Engels' pause: Technical change, capital accumulation, and inequality in the british industrial revolution
Download full text from publisher
As the access to this document is restricted, you may want to search for a different version of it.
References listed on IDEAS
- N. F. R. Crafts & C. K. Harley, 1992. "Output growth and the British industrial revolution: a restatement of the Crafts-Harley view," Economic History Review, Economic History Society, vol. 45(4), pages 703-730, November.
- Berndt, Ernst R, 1976. "Reconciling Alternative Estimates of the Elasticity of Substitution," The Review of Economics and Statistics, MIT Press, vol. 58(1), pages 59-68, February.
- Kevin O’rourke & Jeffrey Williamson, 2005. "From Malthus to Ohlin: Trade, Industrialisation and Distribution Since 1500," Journal of Economic Growth, Springer, vol. 10(1), pages 5-34, January.
- Temin, Peter, 1997. "Two Views of the British Industrial Revolution," The Journal of Economic History, Cambridge University Press, vol. 57(1), pages 63-82, March.
- Feinstein, Charles H., 1998. "Pessimism Perpetuated: Real Wages and the Standard of Living in Britain during and after the Industrial Revolution," The Journal of Economic History, Cambridge University Press, vol. 58(3), pages 625-658, September.
- Paul A. Samuelson & Franco Modigliani, 1966. "The Pasinetti Paradox in Neoclassical and More General Models," Review of Economic Studies, Oxford University Press, vol. 33(4), pages 269-301.
- Oded Galor & Omer Moav, 2006.
"Das Human-Kapital: A Theory of the Demise of the Class Structure,"
Review of Economic Studies,
Oxford University Press, vol. 73(1), pages 85-117.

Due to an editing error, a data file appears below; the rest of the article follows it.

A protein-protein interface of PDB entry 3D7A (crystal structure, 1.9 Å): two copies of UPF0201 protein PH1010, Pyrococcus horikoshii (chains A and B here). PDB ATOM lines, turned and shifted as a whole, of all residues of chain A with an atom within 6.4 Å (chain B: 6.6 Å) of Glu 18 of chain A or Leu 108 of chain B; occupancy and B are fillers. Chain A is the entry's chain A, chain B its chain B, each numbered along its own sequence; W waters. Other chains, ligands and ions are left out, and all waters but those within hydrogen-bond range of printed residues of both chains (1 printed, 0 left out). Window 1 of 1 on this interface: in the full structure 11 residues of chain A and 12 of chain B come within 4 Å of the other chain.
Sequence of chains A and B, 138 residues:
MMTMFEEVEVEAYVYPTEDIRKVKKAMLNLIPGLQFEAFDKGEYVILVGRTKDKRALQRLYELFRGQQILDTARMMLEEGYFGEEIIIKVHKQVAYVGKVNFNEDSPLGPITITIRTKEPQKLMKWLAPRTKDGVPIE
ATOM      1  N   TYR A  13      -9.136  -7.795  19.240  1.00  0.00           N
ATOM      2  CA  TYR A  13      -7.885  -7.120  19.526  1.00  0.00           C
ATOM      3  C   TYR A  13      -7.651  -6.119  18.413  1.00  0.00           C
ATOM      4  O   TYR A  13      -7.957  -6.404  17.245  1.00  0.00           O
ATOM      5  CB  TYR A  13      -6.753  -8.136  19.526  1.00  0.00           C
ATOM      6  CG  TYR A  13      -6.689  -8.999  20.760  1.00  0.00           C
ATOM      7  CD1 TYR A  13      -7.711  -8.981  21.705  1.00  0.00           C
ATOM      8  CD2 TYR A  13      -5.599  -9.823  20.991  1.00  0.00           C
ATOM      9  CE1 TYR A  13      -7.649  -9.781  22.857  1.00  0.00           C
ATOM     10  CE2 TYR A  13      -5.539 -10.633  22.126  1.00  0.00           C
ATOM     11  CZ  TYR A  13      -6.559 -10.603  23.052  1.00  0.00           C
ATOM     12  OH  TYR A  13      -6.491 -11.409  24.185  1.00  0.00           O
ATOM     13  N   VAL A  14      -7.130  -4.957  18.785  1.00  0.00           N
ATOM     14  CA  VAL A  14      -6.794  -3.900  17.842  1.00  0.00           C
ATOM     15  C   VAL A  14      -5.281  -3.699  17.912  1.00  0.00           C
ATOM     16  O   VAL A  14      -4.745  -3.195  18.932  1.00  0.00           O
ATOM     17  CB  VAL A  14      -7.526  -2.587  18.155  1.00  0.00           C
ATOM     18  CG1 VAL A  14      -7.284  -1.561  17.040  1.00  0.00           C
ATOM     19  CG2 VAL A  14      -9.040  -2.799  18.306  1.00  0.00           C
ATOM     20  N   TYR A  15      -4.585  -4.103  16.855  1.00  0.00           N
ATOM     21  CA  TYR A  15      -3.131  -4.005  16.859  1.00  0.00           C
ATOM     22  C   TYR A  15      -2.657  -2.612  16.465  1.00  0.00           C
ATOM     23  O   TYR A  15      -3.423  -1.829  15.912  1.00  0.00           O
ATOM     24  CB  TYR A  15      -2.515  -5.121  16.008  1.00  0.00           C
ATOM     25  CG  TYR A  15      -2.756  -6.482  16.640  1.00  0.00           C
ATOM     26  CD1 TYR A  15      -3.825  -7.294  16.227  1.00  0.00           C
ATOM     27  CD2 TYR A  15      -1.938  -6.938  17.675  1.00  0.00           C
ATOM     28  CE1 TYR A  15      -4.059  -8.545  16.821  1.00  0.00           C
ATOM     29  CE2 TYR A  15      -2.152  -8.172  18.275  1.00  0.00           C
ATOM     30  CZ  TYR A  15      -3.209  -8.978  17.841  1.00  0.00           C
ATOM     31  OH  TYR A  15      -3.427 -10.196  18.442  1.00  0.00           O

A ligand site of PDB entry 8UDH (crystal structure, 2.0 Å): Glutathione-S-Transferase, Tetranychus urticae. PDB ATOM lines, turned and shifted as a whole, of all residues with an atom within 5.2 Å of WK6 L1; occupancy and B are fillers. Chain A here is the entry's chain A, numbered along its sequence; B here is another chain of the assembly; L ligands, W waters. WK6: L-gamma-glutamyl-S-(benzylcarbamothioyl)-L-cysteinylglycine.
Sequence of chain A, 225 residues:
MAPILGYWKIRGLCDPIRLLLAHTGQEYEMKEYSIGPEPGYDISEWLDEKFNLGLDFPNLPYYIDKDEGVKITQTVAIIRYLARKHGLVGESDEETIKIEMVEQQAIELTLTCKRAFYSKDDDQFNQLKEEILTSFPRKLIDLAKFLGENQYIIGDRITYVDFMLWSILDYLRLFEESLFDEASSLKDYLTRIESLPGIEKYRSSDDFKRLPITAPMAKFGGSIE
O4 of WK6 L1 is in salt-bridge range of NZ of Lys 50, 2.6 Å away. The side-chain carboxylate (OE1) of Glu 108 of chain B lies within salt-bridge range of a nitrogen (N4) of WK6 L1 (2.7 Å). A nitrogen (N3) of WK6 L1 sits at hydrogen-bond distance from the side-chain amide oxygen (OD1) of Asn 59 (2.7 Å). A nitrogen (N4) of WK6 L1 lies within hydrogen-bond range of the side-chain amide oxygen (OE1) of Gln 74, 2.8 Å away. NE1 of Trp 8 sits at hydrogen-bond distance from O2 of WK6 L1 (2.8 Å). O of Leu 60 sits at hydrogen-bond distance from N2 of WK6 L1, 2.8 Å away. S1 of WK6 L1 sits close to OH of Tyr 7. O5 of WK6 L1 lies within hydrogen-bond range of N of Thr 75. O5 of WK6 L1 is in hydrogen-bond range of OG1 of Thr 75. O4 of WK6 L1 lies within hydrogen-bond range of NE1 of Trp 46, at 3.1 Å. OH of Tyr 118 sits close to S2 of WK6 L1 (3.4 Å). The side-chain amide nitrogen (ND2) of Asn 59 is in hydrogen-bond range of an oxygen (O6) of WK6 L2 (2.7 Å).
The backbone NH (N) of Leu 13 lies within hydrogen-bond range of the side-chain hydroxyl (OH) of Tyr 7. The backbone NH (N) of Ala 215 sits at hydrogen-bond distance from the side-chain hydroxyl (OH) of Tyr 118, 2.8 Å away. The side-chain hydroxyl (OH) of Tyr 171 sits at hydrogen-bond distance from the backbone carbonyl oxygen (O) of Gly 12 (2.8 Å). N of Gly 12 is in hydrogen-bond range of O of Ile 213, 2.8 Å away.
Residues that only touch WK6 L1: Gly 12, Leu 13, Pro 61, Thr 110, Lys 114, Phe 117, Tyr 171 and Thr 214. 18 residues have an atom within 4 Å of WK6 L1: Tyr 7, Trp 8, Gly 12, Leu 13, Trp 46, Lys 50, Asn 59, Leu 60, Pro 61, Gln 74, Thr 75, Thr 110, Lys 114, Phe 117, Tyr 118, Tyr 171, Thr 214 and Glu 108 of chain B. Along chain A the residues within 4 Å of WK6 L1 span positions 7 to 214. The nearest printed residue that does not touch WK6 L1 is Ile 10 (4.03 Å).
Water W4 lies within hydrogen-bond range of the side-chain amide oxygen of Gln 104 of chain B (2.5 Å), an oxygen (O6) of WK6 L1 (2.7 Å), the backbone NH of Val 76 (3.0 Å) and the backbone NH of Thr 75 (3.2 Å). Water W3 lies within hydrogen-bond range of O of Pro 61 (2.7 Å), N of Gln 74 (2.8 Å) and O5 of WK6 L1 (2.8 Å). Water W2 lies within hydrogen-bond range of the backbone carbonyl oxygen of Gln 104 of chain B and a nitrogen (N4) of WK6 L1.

- Oded Galor & Omer Moav, 2004. "Das Human Kapital: A Theory of the Demise of the Class Structure," GE, Growth, Math methods 0410003, University Library of Munich, Germany.
- Oded Galor & Omer Moav, 2005. "Das Human-Kapital: A Theory of the Demise of the Class Structure," Working Papers 2005-14, Brown University, Department of Economics.
- Gregory Clark, 2007. "Introduction to A Farewell to Alms: A Brief Economic History of the World," Introductory Chapters, in: A Farewell to Alms: A Brief Economic History of the World, Princeton University Press.
- Horrell, Sara, 1996. "Home Demand and British Industrialization," The Journal of Economic History, Cambridge University Press, vol. 56(3), pages 561-604, September.
- Robert Allen & Robert C. Allen, 2007. "Pessimism Preserved: Real Wages in the British Industrial Revolution," Economics Series Working Papers 314, University of Oxford, Department of Economics.
- Allen, Robert C., 2001. "The Great Divergence in European Wages and Prices from the Middle Ages to the First World War," Explorations in Economic History, Elsevier, vol. 38(4), pages 411-447, October.
- Robert M. Solow, 1956. "A Contribution to the Theory of Economic Growth," The Quarterly Journal of Economics, Oxford University Press, vol. 70(1), pages 65-94.
- Daron Acemoglu, 2003. "Labor- And Capital-Augmenting Technical Change," Journal of the European Economic Association, MIT Press, vol. 1(1), pages 1-37, March.